In today's Tennessee preview, I posted a picture from last year's game -- it's Jarnell Stokes grabbing a rebound with three Mizzou players in the screen: Alex Oriakhi, Laurence Bowers, and Phil Pressey. None of those three players are in uniform this year.
Jabari Brown has improved dramatically from his first year (playing) in the program to his second.
Earnest Ross has become much less volatile and streaky this in his second year (playing) in the program.
Ryan Rosburg has improved a decent amount between his freshman and sophomore season.
Of all the problems this team may have right now, the second-year players have all taken decent to significant steps forward.
I've never been able to fully throw myself into the Mike Anderson hatred. I haven't minded it at all -- it has made for some pretty intense environments when Arkansas plays Missouri, and that's a really good thing, I think. Still, there were tons of hurt feelings regarding his "I want to retire at Mizzou" talk, but all coaches say that. You don't know for sure that you're going to leave until you leave, so you fill the airwaves with as much "I'm staying, really!" talk as possible. That didn't bother me.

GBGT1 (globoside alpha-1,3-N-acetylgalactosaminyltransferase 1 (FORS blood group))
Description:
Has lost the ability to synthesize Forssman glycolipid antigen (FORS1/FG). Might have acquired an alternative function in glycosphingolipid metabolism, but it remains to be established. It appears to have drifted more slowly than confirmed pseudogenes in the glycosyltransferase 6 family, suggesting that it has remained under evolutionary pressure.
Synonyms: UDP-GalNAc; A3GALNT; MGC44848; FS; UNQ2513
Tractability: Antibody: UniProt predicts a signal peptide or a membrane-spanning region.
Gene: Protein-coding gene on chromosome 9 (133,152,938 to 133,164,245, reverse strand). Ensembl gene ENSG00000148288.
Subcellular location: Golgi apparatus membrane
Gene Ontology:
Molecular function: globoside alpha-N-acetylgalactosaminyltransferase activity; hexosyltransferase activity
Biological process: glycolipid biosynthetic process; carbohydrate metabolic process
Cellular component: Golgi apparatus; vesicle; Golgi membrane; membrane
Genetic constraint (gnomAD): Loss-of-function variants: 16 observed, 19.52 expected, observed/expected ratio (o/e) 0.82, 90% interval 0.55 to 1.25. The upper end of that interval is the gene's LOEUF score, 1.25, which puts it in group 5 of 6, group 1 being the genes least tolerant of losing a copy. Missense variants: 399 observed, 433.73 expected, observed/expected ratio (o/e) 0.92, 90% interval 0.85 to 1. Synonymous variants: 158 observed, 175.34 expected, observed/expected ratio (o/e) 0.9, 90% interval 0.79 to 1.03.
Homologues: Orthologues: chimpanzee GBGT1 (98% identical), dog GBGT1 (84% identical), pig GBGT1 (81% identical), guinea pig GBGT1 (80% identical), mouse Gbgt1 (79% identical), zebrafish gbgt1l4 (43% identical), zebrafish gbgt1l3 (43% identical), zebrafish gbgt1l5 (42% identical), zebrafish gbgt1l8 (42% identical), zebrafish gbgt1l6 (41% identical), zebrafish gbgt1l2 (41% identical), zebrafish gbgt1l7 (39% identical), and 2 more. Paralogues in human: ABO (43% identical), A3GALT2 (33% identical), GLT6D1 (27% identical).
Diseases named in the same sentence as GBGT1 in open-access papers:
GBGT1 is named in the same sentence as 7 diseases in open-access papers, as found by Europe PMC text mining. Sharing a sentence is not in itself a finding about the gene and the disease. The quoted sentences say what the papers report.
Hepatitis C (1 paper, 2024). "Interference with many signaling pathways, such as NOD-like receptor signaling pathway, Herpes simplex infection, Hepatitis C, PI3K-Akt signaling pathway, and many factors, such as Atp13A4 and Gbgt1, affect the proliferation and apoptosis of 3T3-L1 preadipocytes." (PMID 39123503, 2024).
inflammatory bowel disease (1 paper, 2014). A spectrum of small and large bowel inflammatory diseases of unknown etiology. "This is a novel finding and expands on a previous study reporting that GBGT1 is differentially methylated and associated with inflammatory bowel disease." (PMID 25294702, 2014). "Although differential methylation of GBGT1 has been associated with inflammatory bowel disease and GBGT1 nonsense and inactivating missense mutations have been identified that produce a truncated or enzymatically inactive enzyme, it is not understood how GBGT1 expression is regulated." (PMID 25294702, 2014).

Mizzou fans have also complained quite a bit about the empty cupboard Anderson left, however, and over time I've come to see this complaint as more and more important.
When Frank Haith came to Missouri, he was basically looking at the following roster arrangement:
There were no recruits signed for the 2011 recruiting class -- not Otto Porter, and not anybody else. Add to that the fact that Dixon would get kicked off the team without playing in Year 2, that Green would transfer midway through Year 1 because he wasn't getting much playing time, and that Pressey would go pro a year early, and you're looking at this instead (taking Bowers' injury into account):
M. Pressey (Sr.)
If Year 1 of the Haith era taught us anything, it's how much chemistry, experience, and continuity can matter. Unless you're attracting five-star talent (and it bears mentioning that six of Mizzou's eight freshman signees thus far have been three-stars), you make your living off of year-to-year continuity.
Among other things, this is why I gave Frank Haith a major pass for the frustrating nature of last year's squad. He had to basically craft a new team from scratch, and the fact that he did very well at that (mostly because of transfers) created unreasonably high expectations that his team then failed to meet.